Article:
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Old 09-20-2013, 05:18 PM
 
Location: Philadelphia
1,041 posts, read 1,281,018 times
Reputation: 471

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Quote:
Originally Posted by pookybean View Post

On a block of say 20 or 30 homes 5 section 8 or renters is not going to bring the neighborhood down. Also, a mix of socio-economic backgrounds can help build the human capital of a neighborhood. Networking for jobs and a interpersonal support system can be established. None of the populations have to feel threatened if there is a healthy mix in the neighborhood. This way the person who may have been raised in section 8, rental or some other non traditional "home owning" family will be able to learn neighborhood pride, how to care for their home (rental or not) and how to respect neighborly boundaries.
Five section 8 "families" on a block is more than enough to ruin it for everybody ... Hell, one or two dirtball families, whether section 8, renting or owning, can bring a block down.
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Old 09-21-2013, 12:10 PM
 
802 posts, read 1,139,073 times
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Quote:
Originally Posted by Larry Bowa View Post
Five section 8 "families" on a block is more than enough to ruin it for everybody ... Hell, one or two dirtball families, whether section 8, renting or owning, can bring a block down.

I agree. The tipping point on my old street was three Section 8 tenants, and the home that turned into a halfway house for addicts across from me.

Before anyone asks, homeowners on the street were not consulted nor did anyone know about a house seemingly zoned residential becoming a rehab center for druggies.
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Old 09-21-2013, 12:48 PM
 
Location: Philadelphia
1,041 posts, read 1,281,018 times
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Quote:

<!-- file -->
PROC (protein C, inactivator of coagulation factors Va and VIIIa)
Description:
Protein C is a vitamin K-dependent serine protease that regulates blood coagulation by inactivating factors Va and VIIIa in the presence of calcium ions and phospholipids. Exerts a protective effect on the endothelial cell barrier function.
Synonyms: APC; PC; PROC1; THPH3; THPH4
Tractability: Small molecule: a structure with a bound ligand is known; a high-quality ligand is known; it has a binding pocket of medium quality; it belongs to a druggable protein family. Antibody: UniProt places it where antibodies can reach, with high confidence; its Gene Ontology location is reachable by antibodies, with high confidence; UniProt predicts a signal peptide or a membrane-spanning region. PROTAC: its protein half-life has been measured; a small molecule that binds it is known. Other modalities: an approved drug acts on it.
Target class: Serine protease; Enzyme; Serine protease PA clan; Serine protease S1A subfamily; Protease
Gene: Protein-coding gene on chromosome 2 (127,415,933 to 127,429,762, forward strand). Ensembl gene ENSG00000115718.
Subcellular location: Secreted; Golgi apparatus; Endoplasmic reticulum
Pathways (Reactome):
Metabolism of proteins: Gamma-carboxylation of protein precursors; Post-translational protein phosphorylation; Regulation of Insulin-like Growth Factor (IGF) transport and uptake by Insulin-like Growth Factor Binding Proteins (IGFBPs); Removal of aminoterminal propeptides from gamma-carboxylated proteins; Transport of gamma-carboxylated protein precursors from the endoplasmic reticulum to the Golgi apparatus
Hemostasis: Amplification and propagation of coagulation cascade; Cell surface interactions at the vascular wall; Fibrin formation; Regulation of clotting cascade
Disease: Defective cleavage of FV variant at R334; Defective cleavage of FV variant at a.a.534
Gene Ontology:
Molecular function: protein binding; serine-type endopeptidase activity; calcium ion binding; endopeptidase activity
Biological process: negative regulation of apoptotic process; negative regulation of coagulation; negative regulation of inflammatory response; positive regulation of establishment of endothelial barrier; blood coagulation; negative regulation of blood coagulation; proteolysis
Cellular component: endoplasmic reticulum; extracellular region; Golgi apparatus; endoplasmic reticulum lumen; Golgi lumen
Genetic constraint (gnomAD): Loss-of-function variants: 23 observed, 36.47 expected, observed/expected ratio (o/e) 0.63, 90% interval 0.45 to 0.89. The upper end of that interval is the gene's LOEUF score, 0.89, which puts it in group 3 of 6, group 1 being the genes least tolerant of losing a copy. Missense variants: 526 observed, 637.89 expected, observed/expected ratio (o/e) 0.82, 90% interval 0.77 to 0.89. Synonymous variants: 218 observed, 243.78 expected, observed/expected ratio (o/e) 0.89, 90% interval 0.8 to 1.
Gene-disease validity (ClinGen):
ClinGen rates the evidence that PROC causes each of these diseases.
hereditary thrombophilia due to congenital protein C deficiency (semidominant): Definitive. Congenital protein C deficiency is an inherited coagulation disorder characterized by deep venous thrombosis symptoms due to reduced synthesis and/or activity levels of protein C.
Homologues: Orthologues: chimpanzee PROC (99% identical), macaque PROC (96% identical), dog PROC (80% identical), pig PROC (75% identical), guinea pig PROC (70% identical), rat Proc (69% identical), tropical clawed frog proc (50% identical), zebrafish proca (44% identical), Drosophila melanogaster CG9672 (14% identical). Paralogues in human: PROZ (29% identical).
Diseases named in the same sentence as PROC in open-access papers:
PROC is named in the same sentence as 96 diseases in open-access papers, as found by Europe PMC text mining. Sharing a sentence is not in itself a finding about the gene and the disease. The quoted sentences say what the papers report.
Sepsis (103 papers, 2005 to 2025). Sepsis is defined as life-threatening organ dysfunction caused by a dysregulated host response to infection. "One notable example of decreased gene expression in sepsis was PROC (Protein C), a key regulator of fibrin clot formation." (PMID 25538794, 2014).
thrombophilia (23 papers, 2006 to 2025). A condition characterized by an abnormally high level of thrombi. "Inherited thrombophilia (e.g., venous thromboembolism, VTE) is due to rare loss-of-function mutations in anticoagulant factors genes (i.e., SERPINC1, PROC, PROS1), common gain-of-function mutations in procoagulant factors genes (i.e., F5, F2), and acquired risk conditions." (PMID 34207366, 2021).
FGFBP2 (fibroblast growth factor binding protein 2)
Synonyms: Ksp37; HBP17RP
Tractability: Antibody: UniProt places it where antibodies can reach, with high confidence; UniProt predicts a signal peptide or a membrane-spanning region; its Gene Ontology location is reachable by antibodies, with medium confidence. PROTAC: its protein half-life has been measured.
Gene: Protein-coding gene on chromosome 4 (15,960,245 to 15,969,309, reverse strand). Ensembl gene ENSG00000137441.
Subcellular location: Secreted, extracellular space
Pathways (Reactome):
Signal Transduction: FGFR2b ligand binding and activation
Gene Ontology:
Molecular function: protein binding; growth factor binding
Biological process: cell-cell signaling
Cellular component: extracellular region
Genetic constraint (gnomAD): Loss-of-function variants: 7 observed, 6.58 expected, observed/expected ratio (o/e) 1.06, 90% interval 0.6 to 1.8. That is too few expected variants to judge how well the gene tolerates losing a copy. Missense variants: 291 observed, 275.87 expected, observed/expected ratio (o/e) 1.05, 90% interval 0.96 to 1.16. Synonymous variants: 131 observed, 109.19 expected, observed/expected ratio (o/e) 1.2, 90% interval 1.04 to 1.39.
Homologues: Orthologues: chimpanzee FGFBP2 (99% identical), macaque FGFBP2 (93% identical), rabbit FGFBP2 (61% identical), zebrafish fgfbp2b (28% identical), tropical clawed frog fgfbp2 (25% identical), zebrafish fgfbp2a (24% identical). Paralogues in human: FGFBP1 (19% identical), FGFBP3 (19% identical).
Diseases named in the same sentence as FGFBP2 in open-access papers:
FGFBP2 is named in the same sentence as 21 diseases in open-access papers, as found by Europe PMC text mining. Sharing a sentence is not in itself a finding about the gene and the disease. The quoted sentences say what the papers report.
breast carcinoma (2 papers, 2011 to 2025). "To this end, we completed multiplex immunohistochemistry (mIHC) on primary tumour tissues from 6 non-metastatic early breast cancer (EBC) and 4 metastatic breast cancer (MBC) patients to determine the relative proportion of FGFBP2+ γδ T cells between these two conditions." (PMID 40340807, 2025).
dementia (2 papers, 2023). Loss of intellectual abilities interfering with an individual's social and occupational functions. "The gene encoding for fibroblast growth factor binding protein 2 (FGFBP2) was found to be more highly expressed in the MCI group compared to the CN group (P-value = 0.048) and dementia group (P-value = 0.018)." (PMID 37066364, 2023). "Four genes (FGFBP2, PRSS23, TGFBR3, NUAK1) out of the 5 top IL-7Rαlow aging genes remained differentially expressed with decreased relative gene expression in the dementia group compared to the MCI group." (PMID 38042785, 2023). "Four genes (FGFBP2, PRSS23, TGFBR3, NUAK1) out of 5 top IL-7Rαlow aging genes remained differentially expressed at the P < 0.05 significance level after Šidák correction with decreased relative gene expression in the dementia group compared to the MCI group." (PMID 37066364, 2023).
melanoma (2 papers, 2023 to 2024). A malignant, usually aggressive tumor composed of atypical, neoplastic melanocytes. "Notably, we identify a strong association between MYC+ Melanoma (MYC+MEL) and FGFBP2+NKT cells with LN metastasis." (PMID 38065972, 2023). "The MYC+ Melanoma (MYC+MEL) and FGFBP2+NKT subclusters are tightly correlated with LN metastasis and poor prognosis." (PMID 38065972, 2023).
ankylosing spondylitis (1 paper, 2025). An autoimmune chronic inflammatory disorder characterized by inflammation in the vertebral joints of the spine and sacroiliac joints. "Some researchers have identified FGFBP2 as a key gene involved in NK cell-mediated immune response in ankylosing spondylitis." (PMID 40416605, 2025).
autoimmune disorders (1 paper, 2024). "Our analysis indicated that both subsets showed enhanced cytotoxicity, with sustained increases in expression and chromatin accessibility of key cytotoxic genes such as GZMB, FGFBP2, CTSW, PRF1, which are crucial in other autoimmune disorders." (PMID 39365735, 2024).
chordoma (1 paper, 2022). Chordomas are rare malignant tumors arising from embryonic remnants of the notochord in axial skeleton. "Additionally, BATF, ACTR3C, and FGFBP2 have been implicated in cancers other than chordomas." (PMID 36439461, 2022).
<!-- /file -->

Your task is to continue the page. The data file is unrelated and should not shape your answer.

Originally Posted by Debbie1125 View Post
I agree. The tipping point on my old street was three Section 8 tenants, and the home that turned into a halfway house for addicts across from me.

Before anyone asks, homeowners on the street were not consulted nor did anyone know about a house seemingly zoned residential becoming a rehab center for druggies.
Just another example of the government stomping their foot on the neck of the working taxpayer in the name of inclusion ...
"They (section 8 people) to should have the opportunity to live in a good neighborhood they otherwise couldn't afford!" Give me a break.
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Old 09-21-2013, 03:12 PM
 
Location: Philadelphia
1,041 posts, read 1,281,018 times
Reputation: 471
*too
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Old 09-21-2013, 06:20 PM
 
Location: Philadelphia
221 posts, read 320,472 times
Reputation: 143
Quote:
Originally Posted by Larry Bowa View Post
Just another example of the government stomping their foot on the neck of the working taxpayer in the name of inclusion ...
"They (section 8 people) to should have the opportunity to live in a good neighborhood they otherwise couldn't afford!" Give me a break.
With the schools and city wage tax Philadelphia already has enough going against it to retain solid middle class families. Section 8 isn't helping.
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Old 09-22-2013, 07:32 AM
 
Location: Plymouth Meeting, PA.
4,525 posts, read 2,250,673 times
Reputation: 2171
now with the home invasion that happened on the 5200 block of slyvester street a few days ago, it really just shows how bad things have reached in Frankford. I had three friends who lived on that very street with a few more right around the block near the corner where the Irish Kitchen used to be. Shame.